Reblogged from A Medieval Potpourri sparkypus.com Being of somewhat a silly old romantic I was pleasantly surprised to read in the blurb of Kingsford’s Stonor Letter and Papers 1290-1483 that there were love letters to be found among them. And what could possibly be nicer than a medieval love letter? And there they were, letters from… Continue reading THE STONOR PAPERS, LOVE LETTERS THEREIN..
There is a pub in Bridgnorth, near where I live. Well, let’s be honest, there’s about a hundred. If you have ever been to Bridgnorth, aside from the Severn Valley Railway, the funicular railway from Low Town to High Town and the remains of the slighted castle, which lean at a greater angle than the… Continue reading Talbot Country
“ ‘Is there any other point to which you would wish to draw my attention?’ ‘To the curious incident of the dog in the night time’ ‘The dog did nothing in the night time’ ‘That is the curious incident ‘ remarked Sherlock Holmes.” By applying his reasoning to this simple observation, the world’s… Continue reading The King’s bishop? What did John Russell know in 1483?
Introduction ‘ ‘This is indeed a mystery’ I remarked.’ What do you think it means?’‘I have no data yet. It is a capital mistake to theorize before one has data. Insensibly one begins to twist facts to suite theories, instead of theories to suite facts.’ In Arthur Conan Doyle’s short story A Scandal… Continue reading 1484 – TITULUS REGIUS: FACT OR FICTION?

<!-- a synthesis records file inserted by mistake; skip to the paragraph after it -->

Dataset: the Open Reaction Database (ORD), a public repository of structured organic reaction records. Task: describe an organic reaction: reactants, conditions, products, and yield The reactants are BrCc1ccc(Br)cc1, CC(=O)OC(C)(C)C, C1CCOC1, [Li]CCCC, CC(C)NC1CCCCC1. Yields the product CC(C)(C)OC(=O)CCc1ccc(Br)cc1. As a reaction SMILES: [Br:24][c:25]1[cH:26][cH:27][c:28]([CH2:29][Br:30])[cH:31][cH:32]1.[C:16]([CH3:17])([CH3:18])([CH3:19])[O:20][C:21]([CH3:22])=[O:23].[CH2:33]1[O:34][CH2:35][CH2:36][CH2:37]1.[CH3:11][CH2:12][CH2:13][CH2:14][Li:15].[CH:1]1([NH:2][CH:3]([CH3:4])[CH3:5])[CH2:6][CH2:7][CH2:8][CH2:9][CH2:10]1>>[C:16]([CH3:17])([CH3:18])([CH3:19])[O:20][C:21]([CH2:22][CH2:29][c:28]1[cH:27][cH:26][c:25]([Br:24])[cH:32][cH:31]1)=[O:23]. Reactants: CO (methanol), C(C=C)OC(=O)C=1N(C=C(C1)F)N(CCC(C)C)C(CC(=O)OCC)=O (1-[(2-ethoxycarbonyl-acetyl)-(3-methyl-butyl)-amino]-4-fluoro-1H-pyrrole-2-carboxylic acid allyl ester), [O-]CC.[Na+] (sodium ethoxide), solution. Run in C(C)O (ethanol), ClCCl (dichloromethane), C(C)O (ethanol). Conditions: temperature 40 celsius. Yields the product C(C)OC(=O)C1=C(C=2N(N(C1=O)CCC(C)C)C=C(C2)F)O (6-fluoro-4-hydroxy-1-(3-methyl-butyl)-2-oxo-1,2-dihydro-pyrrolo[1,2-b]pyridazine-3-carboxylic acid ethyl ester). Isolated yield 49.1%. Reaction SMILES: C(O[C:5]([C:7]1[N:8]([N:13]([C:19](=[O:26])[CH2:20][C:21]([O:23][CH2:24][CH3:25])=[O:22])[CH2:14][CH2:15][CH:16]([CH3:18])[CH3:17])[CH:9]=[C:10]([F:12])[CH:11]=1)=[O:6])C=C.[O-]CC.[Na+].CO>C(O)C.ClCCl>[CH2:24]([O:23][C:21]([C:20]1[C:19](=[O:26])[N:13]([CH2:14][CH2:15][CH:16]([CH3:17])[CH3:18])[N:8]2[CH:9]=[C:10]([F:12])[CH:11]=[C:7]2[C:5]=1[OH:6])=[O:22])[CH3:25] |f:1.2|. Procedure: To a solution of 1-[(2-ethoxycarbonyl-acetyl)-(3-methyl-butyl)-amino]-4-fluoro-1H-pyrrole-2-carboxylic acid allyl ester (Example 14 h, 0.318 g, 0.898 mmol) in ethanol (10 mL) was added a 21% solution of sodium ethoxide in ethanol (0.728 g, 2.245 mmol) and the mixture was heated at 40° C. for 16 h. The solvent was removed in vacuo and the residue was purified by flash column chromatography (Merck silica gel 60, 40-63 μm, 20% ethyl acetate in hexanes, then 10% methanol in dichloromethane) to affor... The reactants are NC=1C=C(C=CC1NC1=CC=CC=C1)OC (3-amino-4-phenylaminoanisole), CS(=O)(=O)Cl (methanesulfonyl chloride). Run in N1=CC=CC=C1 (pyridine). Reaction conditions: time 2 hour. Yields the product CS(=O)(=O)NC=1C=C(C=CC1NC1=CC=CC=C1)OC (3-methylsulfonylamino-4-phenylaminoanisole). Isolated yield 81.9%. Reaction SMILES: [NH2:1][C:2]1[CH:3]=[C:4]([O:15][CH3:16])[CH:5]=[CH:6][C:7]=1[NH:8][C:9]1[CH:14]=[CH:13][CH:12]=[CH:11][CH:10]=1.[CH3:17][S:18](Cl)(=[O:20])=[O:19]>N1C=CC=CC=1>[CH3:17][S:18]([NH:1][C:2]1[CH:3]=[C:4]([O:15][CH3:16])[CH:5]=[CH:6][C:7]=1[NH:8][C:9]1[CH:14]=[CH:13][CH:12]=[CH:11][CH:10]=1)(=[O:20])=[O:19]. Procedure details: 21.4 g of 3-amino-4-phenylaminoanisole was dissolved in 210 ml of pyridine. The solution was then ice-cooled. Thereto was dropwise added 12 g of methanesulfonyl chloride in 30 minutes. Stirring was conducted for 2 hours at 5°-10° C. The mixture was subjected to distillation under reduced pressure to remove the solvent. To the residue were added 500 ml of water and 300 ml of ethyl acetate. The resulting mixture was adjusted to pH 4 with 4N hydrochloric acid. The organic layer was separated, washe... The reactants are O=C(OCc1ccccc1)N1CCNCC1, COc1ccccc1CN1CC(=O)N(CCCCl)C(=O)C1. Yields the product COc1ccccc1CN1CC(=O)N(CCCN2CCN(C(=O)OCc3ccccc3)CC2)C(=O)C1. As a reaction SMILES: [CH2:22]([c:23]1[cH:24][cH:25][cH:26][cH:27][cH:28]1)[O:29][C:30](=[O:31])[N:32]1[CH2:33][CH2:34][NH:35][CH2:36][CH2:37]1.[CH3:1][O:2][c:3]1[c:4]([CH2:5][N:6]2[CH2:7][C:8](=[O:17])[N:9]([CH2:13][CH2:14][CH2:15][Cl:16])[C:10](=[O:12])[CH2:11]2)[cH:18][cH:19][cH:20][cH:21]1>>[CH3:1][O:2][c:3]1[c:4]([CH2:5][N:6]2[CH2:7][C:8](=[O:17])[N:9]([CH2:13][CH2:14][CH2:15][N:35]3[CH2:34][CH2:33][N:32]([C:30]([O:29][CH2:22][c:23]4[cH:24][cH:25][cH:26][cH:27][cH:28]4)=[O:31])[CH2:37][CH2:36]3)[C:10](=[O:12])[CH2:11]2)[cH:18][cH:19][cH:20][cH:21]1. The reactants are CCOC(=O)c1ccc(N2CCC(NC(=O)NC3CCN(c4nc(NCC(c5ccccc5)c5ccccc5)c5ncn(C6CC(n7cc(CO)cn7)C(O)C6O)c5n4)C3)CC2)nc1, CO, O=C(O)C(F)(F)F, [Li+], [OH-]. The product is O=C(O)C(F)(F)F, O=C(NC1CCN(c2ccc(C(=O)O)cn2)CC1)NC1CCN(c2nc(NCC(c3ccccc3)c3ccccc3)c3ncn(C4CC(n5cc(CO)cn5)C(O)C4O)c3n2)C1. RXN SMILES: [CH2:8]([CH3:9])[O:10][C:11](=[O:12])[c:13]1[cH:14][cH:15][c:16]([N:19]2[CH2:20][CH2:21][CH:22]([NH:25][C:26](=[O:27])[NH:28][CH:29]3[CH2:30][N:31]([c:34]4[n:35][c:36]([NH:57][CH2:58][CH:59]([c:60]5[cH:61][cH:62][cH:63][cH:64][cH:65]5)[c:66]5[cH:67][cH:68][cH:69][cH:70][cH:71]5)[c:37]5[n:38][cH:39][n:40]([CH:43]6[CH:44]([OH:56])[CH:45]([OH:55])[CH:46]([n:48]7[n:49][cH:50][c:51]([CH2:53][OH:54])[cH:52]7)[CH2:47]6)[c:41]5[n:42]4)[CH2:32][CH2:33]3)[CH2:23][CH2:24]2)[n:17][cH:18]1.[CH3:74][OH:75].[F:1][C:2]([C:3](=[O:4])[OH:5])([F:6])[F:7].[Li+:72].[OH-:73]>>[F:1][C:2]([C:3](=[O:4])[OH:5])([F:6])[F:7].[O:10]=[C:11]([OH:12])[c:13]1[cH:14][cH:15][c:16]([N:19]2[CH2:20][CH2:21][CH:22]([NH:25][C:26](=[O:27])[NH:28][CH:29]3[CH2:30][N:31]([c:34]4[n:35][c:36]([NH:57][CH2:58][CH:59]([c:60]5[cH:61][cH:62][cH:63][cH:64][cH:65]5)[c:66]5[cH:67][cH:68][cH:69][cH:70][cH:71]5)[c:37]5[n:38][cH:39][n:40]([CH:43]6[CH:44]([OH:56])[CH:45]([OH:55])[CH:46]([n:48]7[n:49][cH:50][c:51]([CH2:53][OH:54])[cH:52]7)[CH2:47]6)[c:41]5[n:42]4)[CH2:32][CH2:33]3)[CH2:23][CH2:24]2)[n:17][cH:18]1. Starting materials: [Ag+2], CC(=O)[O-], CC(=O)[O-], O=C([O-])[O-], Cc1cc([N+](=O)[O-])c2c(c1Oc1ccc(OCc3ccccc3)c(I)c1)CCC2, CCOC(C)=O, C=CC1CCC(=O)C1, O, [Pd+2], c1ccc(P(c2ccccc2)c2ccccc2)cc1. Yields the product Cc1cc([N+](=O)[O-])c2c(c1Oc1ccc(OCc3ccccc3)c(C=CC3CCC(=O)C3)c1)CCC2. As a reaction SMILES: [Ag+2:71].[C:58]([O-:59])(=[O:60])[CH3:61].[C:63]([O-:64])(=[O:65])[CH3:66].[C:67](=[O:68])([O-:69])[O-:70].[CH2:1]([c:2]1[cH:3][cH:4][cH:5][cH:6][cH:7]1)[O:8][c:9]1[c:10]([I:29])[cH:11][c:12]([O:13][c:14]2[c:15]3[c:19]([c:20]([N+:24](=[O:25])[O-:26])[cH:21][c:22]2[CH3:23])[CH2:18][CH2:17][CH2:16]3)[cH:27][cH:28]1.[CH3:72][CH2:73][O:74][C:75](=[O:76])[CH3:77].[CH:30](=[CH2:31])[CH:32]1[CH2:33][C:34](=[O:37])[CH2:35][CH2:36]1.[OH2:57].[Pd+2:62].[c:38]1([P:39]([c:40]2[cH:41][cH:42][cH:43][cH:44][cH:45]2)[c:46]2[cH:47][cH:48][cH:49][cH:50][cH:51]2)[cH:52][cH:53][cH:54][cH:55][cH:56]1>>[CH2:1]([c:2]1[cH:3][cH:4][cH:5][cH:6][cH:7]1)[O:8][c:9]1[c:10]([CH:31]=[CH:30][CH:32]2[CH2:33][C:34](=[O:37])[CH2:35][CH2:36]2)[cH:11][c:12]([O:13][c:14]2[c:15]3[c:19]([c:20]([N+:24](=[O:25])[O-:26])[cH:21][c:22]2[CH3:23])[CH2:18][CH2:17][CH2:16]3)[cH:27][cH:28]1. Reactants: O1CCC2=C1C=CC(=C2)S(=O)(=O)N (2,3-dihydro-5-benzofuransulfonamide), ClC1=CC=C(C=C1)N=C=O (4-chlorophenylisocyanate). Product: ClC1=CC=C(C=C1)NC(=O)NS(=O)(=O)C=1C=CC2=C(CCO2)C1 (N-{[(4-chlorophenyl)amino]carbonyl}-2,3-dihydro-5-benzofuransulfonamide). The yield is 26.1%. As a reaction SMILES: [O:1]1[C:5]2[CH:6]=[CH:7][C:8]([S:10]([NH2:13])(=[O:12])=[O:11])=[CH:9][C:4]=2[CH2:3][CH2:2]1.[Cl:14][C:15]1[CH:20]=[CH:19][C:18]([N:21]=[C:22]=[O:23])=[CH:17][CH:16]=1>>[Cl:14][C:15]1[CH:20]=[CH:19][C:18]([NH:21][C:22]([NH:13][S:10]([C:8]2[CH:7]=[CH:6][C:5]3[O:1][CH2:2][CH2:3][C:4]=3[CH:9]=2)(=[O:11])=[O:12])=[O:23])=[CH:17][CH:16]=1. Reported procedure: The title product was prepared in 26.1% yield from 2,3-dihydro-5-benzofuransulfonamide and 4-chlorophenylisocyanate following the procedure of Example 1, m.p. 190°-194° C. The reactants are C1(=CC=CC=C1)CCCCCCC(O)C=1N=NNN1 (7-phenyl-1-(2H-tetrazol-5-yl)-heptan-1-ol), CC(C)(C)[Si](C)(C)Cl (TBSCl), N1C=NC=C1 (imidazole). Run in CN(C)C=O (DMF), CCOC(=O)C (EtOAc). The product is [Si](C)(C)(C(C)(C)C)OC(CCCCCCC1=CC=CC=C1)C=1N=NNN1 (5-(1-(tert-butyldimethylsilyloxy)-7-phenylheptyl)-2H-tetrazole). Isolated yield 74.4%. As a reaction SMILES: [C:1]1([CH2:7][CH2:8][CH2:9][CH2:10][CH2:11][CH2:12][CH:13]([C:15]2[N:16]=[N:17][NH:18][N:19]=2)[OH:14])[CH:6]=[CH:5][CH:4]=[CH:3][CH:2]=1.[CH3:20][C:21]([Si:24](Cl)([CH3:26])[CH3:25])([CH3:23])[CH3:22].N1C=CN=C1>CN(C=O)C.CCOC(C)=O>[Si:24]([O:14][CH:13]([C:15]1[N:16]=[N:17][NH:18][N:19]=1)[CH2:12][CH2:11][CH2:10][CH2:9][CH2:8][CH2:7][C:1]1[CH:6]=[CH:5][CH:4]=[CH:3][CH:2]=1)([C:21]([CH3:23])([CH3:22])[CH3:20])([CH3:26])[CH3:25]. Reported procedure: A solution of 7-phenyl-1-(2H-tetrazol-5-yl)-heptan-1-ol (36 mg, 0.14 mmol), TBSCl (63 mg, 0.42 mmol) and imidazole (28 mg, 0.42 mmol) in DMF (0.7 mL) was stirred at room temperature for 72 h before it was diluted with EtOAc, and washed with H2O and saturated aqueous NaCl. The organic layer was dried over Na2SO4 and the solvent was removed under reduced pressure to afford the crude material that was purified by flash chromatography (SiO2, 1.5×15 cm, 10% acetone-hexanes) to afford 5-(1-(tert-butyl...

Part 5 – …” these dukes showed their intention, not in private but openly…” “Catesby hath sounded Hastings in our business And finds the testy gentleman so hot That he will lose his head ere give consent His master’s child, as worshipfully he terms it, Shall lose the royalty of England’s throne’ (William Shakespeare) … Continue reading The Tragedy of King Richard 111 (not by William Shakespeare)
Part 4 – “… the corruption of a blemished stock “ “ A beauty-waning and distressed widow, Even in the afternoon of her best days, Made prize and purchase of his wanton eye Seduced the pitch and height of his degree To base declension and loathed bigamy. “ (William Shakespeare)… Continue reading The Tragedy of King Richard 111 (not by William Shakespeare)